Inclusive Events for Everyone

Born from the TV and film industry, which gave birth to the name ‘h264’ from the video compression codec. h264 was created as a bi-monthly event platform featuring up and coming musicians, spoken word artists and short film screenings hosted at ‘The Book Club’ in the heart of Shoreditch. The aim was to develop a creative space for people to discuss, collaborate and experience. All proceeds of the night went to the charity ‘Shelter’.

Concept

To create fresh branding which would position the night under it’s own unique voice and guide, away from the numerous competitors surrounding it. The chosen visual direction being one which would create intrigue into the night itself, at a time when everyone else was trying their hardest to use giant type and shout as loudly as possible. h264 would be the quiet voice at the back of the room which didn’t need to be hear by everyone. Just the people who cared.

Solution

The logotype was developed via the means of contruction and destruction. It was created via scanning printed type while simultaneously moving it. The concept being to create something which felt dynamic, distorted and broken down. As though the images were compressed using the h.264 codec. It was placed across the photography as a way to deconstruct the images, and create the sense of immersion between and within the branding.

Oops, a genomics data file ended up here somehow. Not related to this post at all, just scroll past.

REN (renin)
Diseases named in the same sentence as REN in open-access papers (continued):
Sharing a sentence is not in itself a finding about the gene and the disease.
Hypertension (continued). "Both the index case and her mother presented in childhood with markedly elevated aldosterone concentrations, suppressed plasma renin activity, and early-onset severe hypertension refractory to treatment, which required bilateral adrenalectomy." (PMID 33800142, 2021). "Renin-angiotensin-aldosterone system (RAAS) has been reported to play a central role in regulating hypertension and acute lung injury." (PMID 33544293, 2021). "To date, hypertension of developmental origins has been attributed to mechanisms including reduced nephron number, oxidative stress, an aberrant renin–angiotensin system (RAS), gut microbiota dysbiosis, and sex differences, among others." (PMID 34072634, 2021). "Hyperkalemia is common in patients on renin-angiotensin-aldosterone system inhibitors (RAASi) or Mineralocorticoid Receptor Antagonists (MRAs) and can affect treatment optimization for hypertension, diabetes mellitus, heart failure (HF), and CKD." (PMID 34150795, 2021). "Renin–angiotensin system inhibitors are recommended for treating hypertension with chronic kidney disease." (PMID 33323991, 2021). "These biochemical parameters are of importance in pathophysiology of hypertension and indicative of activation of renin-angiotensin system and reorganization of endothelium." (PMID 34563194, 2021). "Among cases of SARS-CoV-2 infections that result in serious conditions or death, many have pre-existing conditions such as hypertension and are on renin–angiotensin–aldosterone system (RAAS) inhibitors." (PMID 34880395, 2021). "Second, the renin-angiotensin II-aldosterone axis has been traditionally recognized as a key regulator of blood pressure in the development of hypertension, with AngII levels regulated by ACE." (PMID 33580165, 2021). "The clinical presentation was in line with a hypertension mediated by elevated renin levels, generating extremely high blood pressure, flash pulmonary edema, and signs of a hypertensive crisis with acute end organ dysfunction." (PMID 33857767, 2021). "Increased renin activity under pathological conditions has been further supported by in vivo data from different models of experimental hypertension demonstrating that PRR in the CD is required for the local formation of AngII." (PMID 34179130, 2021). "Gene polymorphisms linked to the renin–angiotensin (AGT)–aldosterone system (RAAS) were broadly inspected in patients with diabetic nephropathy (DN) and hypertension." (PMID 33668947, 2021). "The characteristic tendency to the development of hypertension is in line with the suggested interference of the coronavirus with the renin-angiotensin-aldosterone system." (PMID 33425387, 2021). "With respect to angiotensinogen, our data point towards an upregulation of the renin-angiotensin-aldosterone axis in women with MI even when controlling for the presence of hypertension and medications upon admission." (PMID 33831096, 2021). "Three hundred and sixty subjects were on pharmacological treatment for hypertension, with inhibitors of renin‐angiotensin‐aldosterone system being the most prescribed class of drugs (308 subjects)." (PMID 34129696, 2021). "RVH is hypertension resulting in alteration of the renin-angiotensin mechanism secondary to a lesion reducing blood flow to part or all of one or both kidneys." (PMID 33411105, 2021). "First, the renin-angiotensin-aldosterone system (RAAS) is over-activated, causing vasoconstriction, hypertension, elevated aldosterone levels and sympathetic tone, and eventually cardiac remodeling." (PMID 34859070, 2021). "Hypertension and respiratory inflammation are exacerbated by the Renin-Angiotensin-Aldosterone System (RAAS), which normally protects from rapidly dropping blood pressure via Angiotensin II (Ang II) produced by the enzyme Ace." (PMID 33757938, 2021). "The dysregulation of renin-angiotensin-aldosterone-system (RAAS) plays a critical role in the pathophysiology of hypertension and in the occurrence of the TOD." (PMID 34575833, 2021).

The use of photography required the subject to have a penetrating gaze, as if you were the performer and the subjects the audience, watching you. It. it was important people felt engaged by the design, to spark curiosity about the night and look into it, rather than just being told what it was.

Services

Branding
Positioning
Video
Print

Awards

F19 Carbon Award / Branding Catagory

Design

The logotype was created by scanning printed type while simultaneously moving it. The concept being to create something which felt dynamic, distorted and broken down. As though the images were compressed using the h.264 codec. It was placed across the photography as a way to deconstruct the images.

The use of photography required the subject to have a penetrating gaze, as if you were the audience and the photos were watching you. It. We wanted people to be engaged by the design and be curious about the night and look into it, rather than just being told what it was.

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